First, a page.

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THE STORY OF THE MEN AND WOMEN WHO IN THE 1950S HELPED CREATE THE SEXUAL LANDSCAPE WE INHABIT TODAY
May/june 1993 | Volume 44, Issue 3
Though he continued to sign himself on letters “Alfred Kinsey, professor of zoology,” his days as a mere professor were behind him. His name from then on was a household word; everyone knew of him as the sex doctor. Within ten days of the book’s release the publisher had to order a sixth printing, making 185,000 copies in print, a remarkable number for so scholarly a piece of work. To the astonishment of everyone, particularly Kinsey, the book roared up the bestseller lists, a fact somewhat embarrassing to The New York Times , which at first neither accepted advertising for Kinsey’s book nor reviewed it. The early critical response was good. The first reviews saw his samples adequate, his scientific judgments modest, his tone serious. Polls taken of ordinary Americans showed that not only did they agree with his evidence but they believed such studies were helpful.
Then his critics weighed in. They furiously disagreed with almost everything: his figures on premarital sex, his figures on extramarital sex, his figures on homosexuality, and above all, his failure to condemn what he had found. Not only had he angered the traditional conservative bastions of social mores—the Protestant churches on the right, and the Catholic Church—but to his surprise he had enraged the most powerful voices in the liberal Protestant clergy as well. Henry Pitney Van Dusen, the head of Union Theological Seminary, and Reinhold Niebuhr attacked. Harry Emerson Fosdick, the head of Riverside Church and the brother of the head of the Rockefeller Foundation, complained that the advertising for the book was not sufficiently sedate. Harold Dodds, president of Princeton, said, “Perhaps the undergraduate newspaper that likened the report to the work of small boys writing dirty words on fences touched a more profound scientific truth than is revealed in the surfeit of rather trivial graphs with which the reports are loaded.” By trying to study our sexual patterns, Kinsey was accused of trying to lower our moral standards.
Kinsey was at first stunned, then angered, but never embittered. He was appalled by the failure of other scientists and doctors to come to his defense, but what surprised him most was the absence of scientific standards in most of the assaults. His critics were, he noted, merely “exposing their emotional (not their scientific) selves in their attacks.”
Kinsey well knew that his second book was even more explosive than the first.
The attacks wounded Kinsey, yet he refused to show it in public. Besides, there was a second book to finish. His biggest fear was that he might lose his key source of support, the Rockefeller Foundation. Unfortunately Henry Pitney Van Dusen was not just the head of Union Theological; he was also a member of the Rockefeller Foundation board.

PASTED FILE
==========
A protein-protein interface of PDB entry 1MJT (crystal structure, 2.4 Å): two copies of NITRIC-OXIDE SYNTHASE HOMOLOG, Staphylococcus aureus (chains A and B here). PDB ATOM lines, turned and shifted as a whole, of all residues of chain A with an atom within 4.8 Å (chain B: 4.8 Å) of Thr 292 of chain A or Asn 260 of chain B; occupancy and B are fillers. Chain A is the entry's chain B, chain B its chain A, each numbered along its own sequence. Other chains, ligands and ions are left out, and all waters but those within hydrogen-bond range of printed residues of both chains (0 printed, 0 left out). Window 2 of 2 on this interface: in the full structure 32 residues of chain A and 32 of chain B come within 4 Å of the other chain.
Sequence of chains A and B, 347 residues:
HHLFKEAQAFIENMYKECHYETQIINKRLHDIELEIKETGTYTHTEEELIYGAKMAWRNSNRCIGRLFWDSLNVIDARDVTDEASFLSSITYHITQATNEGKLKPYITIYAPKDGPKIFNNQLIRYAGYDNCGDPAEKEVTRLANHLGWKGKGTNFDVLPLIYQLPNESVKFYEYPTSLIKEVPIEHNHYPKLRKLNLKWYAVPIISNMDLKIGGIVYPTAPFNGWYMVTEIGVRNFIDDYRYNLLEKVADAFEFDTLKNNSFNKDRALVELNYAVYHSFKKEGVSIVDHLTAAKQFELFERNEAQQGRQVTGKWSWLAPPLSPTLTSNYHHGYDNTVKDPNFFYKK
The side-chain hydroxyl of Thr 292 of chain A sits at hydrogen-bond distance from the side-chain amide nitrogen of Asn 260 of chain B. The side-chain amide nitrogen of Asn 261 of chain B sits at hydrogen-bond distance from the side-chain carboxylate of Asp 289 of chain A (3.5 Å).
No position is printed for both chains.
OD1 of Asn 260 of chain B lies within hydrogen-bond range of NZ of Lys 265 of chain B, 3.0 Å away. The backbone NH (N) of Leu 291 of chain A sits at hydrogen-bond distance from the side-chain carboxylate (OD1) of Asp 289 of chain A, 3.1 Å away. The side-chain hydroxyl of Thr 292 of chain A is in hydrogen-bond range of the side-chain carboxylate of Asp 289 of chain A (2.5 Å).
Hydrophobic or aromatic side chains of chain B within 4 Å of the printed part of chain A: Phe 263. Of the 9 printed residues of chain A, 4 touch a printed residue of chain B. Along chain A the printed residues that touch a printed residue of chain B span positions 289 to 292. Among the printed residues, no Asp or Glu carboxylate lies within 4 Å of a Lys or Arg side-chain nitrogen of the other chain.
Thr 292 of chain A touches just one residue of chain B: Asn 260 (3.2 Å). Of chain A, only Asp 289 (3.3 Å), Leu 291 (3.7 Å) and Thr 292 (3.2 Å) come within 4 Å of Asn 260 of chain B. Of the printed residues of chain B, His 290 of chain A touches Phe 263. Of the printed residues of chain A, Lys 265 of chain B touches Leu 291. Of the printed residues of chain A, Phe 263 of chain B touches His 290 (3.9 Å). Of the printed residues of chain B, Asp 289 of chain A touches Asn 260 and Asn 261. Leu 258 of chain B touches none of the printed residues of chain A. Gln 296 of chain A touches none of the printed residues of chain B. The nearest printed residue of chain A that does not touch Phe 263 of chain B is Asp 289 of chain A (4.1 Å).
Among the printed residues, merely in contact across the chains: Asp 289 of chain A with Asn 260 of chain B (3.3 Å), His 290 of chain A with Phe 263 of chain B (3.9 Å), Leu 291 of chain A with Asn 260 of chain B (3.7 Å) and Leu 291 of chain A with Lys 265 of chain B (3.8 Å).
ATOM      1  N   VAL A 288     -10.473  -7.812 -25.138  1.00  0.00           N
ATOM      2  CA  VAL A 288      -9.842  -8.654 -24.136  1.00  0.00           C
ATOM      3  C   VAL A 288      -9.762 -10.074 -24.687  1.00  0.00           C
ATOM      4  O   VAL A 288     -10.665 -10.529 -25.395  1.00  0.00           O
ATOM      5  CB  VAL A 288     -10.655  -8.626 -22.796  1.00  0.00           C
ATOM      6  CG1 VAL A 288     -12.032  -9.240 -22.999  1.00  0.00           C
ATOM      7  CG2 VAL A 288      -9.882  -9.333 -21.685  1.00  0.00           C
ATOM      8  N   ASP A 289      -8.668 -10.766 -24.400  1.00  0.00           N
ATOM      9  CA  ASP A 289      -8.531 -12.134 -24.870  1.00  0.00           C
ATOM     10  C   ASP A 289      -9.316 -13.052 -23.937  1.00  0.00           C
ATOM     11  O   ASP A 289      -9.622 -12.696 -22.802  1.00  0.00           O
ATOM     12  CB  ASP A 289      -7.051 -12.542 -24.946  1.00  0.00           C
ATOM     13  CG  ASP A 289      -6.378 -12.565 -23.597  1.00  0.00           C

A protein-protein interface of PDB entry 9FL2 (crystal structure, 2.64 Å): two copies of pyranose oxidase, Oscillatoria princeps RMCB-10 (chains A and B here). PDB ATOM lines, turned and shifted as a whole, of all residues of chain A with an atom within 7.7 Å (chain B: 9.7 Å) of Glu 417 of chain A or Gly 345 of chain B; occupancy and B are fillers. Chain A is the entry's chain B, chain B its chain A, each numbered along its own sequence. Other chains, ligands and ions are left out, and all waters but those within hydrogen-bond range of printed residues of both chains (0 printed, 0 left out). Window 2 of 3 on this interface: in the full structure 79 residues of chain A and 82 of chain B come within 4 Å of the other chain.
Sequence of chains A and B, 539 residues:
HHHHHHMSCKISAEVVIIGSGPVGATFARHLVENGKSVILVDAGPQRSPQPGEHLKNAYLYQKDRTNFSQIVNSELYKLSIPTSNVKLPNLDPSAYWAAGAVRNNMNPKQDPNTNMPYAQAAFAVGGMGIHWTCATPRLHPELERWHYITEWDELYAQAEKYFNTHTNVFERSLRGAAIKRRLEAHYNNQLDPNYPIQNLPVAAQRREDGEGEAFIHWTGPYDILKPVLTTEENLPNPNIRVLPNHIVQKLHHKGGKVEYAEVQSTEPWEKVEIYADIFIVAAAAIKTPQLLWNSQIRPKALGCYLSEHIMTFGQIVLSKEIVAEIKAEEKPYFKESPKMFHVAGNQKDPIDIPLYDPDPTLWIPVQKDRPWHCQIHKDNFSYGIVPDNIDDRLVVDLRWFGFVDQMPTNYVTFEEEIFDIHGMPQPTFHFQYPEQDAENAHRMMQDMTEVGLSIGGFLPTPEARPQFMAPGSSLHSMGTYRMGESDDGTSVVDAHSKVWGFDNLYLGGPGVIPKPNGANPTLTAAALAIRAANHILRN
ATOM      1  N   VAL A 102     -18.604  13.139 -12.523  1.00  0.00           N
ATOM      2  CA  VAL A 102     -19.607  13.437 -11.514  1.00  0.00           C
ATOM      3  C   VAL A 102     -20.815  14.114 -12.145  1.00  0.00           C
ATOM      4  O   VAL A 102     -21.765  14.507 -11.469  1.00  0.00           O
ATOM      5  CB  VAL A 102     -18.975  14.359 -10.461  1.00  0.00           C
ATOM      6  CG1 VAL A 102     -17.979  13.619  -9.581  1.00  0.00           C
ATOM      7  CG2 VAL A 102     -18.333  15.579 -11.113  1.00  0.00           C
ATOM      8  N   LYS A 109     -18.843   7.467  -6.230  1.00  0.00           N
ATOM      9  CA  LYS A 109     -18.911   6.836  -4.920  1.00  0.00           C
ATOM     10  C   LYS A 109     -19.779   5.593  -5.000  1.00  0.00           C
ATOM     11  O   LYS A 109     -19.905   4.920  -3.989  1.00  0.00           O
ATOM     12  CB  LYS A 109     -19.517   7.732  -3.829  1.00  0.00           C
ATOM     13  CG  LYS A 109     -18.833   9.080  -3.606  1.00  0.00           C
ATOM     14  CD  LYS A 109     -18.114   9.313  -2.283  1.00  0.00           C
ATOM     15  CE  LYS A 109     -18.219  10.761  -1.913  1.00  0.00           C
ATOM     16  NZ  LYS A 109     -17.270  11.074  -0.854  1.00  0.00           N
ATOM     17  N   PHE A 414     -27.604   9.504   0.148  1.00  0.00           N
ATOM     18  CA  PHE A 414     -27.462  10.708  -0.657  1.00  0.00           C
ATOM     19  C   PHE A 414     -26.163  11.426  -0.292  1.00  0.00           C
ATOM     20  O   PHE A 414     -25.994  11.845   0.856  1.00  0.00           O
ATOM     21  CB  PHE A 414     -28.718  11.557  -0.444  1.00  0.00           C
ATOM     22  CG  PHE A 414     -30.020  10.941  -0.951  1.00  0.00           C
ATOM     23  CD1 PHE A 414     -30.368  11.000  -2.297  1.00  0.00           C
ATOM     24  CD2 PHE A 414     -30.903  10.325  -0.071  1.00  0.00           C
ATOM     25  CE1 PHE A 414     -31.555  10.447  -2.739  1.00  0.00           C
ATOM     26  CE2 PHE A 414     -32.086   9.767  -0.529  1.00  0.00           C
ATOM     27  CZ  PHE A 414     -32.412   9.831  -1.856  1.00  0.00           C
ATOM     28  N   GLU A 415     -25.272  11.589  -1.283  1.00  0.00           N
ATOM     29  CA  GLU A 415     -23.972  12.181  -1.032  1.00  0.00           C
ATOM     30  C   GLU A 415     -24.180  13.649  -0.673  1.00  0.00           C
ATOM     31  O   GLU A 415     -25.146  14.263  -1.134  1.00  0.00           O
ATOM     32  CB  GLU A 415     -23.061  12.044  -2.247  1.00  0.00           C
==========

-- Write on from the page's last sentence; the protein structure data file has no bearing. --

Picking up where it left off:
At first the foundation stood firm. Alan Gregg, who was in effect Kinsey’s man at the foundation, congratulated Kinsey for handling himself so well in the face of such venomous criticism. But soon Gregg’s tone began to change. He started suggesting that Kinsey show more statistical evidence in the next volume, and before long he was warning that it might be harder than he had expected to sustain the funding.
The trouble, Kinsey learned, was the new head of the Rockefeller Foundation, Dean Rusk. Rusk had come over after serving as the assistant secretary of state for Far Eastern affairs. Cautious to a fault, wary of the power of conservatives in Congress, he was not eager to take serious political risks on behalf of something that must have seemed as peripheral to him as sex research. B. Carroll Reece, a conservative Republican from Tennessee, was threatening to investigate the foundation, and one of the reasons was the Kinsey report. Kinsey sensed that Rusk was distancing himself from the institute.
The second book, Sexual Behavior in the Human Female , was published in the fall of 1953. Kinsey was well aware that it was even more explosive than the first; he was, after all, discussing wives, mothers, and daughters. As a precaution Kinsey invited journalists to come to Bloomington for several days so that he could explain the data to them and thereby help them interpret it.
Like the first book, it was a sensation. Within ten days the publishers were in their sixth printing; it would eventually sell some 250,000 copies. Again the initial reception was essentially positive; some of the magazine reporting was thoughtful. Then the fire storm began. “It is impossible to estimate the damage this book will do to the already deteriorating morals of America,” Billy Graham pronounced. The worst thing about the report, Van Dusen said, was not Kinsey’s facts, if they were indeed trustworthy, but that they revealed “a prevailing degradation in American morality approximating the worst decadence of the Roman Empire. The most disturbing thing is the absence of spontaneous ethical revulsion from the premises of the study and the inability on the part of the readers to put their fingers on the falsity of its premises. For the presuppositions of the Kinsey Report are strictly animalistic….” Again Kinsey was disheartened: “I am still uncertain what the basic reason for the bitter attack on us may be. The attack is evidently much more intense with this publication of the Female. Their arguments become absurd when they attempt to find specific flaws in the book and basically I think they are attacking on general principles.”